The user experience is outstanding. I type what I need, I click on “Search” button, and voila, a few seconds later I'm on the page I was searching for. If this is unprofessional, I don't know what is.
Let's search now for the same lens on Phox. Great, 0 results. Seriously, one of the largest resellers of photo gear in the country doesn't have any Nikkor 35mm lens? I pick the second most popular brand and one of the most popular lenses, and you tell me that you have nothing? Why spending time developing such useless search feature?
Aside the fact that I've lost my time using the search (while obviously, it is completely unable to find even the most popular product), it also sends a very bad message. A person who is quickly searching for the same lens on different websites to find the best deal would probably think that Phox doesn't have this lens, and go elsewhere.
Moreover, search (when implemented correctly) is usually the fastest way to get to a specific product. Going through the site manually is too slow. For example, on Phox, this means positioning the cursor over “Lenses”, waiting for the panel to appear, moving the mouse to “Nikon and compatibles” (given that the panel is retarded, since it will attempt to close if you move your cursor outside, so those first steps can be a real challenge for many people), avoid clicking on another item with “Nikon” in it, click and arrive to the page displaying lenses which has nothing to do with Nikkor lenses (see that fishmonger who was trying to sell candies to someone who wanted to buy fish?), scroll to the bottom (because the actual Nikkor lenses are outside the visible area), eventually come back to the top, check “Nikon” in “Company” list, wait for the page to refresh, scroll to the bottom, check “More than 29” for “Minimum focal” criteria, scroll again and find five results, Nikkor 35mm missing. Ok, the trick is to uncheck “More than 29” (I always thought 35 was superior to 29, but I suspect now that my math teachers were lying to me, and things are not that simple; maybe in some universes, 35 is actually inferior to 29), to press Ctrl+F, to type “35” and to discover that there is something they call “NIKON - AF-S 35/1.8 G DX”. The name has nothing to do with the official name of the lens (the official name is “AF-S DX NIKKOR 35mm f/1.8G”), and shows that the guys from Phox have a complete misunderstanding of the gear-related stuff, but, well, we still achieved to find what we needed, and we are grateful for them for not finding even more clever tricks to hide their products from potential customers.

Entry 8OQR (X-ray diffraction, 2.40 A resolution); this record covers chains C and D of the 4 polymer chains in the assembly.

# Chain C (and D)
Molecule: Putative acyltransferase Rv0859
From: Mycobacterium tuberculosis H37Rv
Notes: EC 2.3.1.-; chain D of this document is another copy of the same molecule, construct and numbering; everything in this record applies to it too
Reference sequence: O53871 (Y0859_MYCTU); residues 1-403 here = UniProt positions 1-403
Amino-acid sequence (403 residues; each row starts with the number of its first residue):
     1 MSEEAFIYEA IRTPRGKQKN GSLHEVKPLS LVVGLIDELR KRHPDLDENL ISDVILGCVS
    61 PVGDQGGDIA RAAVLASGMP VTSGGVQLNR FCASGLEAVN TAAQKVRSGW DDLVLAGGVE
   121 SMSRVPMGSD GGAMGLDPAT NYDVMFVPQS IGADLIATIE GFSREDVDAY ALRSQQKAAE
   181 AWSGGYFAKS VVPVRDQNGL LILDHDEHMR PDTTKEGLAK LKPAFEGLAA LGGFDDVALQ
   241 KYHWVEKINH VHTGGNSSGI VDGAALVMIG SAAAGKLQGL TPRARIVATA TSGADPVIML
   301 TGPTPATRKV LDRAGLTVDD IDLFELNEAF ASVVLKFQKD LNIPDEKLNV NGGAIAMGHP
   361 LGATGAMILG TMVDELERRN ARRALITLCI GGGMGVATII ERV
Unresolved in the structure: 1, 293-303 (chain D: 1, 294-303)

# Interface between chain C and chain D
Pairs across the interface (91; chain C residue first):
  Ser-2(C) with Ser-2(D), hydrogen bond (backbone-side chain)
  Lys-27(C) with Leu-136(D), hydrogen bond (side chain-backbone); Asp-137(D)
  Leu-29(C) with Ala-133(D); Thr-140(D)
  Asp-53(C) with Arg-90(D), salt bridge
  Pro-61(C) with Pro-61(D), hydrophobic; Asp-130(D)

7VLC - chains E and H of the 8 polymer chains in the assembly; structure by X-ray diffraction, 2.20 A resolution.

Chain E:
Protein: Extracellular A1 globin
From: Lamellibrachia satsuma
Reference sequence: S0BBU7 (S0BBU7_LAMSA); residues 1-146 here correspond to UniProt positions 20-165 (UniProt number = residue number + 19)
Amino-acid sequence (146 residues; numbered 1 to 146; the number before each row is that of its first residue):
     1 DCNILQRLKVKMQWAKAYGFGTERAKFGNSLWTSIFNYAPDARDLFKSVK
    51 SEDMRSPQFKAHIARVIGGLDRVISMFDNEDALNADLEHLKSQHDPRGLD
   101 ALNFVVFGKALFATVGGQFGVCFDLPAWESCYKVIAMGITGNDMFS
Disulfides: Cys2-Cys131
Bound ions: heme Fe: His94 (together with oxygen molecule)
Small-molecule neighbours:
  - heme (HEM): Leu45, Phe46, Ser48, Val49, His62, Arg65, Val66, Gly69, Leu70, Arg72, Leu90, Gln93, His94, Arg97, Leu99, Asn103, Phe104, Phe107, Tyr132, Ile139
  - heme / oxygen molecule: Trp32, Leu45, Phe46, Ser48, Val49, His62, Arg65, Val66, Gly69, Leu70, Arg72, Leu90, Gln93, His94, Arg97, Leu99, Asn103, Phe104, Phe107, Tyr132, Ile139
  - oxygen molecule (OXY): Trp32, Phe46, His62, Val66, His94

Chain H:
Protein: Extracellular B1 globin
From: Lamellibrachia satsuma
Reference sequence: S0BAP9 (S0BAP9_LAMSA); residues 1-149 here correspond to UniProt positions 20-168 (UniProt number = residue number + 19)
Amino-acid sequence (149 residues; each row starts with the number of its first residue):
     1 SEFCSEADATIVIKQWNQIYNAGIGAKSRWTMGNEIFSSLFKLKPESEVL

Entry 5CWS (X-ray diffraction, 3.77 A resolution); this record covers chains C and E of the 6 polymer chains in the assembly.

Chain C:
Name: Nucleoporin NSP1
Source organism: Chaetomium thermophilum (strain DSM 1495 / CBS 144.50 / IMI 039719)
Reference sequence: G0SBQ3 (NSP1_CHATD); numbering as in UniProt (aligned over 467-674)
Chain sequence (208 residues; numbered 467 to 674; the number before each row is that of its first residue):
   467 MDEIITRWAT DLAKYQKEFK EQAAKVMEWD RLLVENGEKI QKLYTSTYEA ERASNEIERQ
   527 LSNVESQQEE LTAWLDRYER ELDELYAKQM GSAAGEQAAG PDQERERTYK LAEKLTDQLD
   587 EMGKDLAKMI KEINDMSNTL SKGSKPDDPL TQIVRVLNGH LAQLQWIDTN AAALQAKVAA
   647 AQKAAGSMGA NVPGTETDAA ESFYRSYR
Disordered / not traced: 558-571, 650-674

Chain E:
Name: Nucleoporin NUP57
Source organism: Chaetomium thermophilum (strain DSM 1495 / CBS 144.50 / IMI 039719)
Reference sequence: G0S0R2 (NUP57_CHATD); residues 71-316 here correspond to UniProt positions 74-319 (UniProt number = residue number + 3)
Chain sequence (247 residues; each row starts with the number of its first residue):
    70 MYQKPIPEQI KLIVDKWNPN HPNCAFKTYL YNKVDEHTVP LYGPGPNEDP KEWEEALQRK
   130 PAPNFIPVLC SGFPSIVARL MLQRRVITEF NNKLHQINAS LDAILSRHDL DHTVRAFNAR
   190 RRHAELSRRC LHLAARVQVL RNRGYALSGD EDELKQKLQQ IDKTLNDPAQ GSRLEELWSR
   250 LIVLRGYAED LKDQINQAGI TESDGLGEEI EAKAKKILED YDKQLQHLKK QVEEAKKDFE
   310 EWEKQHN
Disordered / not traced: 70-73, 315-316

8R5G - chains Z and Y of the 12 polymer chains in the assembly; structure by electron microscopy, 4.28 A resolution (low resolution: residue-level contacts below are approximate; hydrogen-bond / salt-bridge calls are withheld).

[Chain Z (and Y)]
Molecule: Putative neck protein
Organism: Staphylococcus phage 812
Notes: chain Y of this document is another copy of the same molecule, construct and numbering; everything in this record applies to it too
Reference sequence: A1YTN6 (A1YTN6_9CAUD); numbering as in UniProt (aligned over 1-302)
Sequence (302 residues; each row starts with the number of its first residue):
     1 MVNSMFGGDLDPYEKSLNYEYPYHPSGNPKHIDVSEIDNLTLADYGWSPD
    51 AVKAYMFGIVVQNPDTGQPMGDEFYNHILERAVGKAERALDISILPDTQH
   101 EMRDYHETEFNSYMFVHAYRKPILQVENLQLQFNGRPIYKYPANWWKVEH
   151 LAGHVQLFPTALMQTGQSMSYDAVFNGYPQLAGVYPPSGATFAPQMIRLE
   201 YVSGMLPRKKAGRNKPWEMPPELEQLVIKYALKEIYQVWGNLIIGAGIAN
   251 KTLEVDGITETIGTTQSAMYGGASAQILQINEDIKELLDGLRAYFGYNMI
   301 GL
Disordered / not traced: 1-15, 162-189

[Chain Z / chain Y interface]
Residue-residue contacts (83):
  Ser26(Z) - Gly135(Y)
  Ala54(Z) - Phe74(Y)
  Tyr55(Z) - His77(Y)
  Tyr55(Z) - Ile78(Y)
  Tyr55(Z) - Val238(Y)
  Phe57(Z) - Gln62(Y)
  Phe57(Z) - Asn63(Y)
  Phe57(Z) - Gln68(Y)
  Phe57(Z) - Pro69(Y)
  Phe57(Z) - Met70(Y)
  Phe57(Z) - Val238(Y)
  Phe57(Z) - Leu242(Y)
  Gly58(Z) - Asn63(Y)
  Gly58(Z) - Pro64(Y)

When you have to implement search on your website (and chances are, you do), think twice before making a choice.
You can do as Ken Rockwell: provide what your customers actually need, and create an outstanding user experience by helping people to find what they need, and find it fast.
Or you can chose to be corporate, as Phox, with its turnover of 40 000 000 €: spend thousands of dollars to implement useless search which wastes your visitors' time, and spend a few more thousands of dollars to make it tricky to find even the most popular lens while at the same time showing how unknowledgeable you are about the stuff you sell.
The world is not so bad
Note that some companies achieve to create great search engines. DigitalRev is one of them. When typing “nikkor 35mm”, the results are populated immediately. The lens I'm searching for is the first result. A simple click, and I'm there. Great job.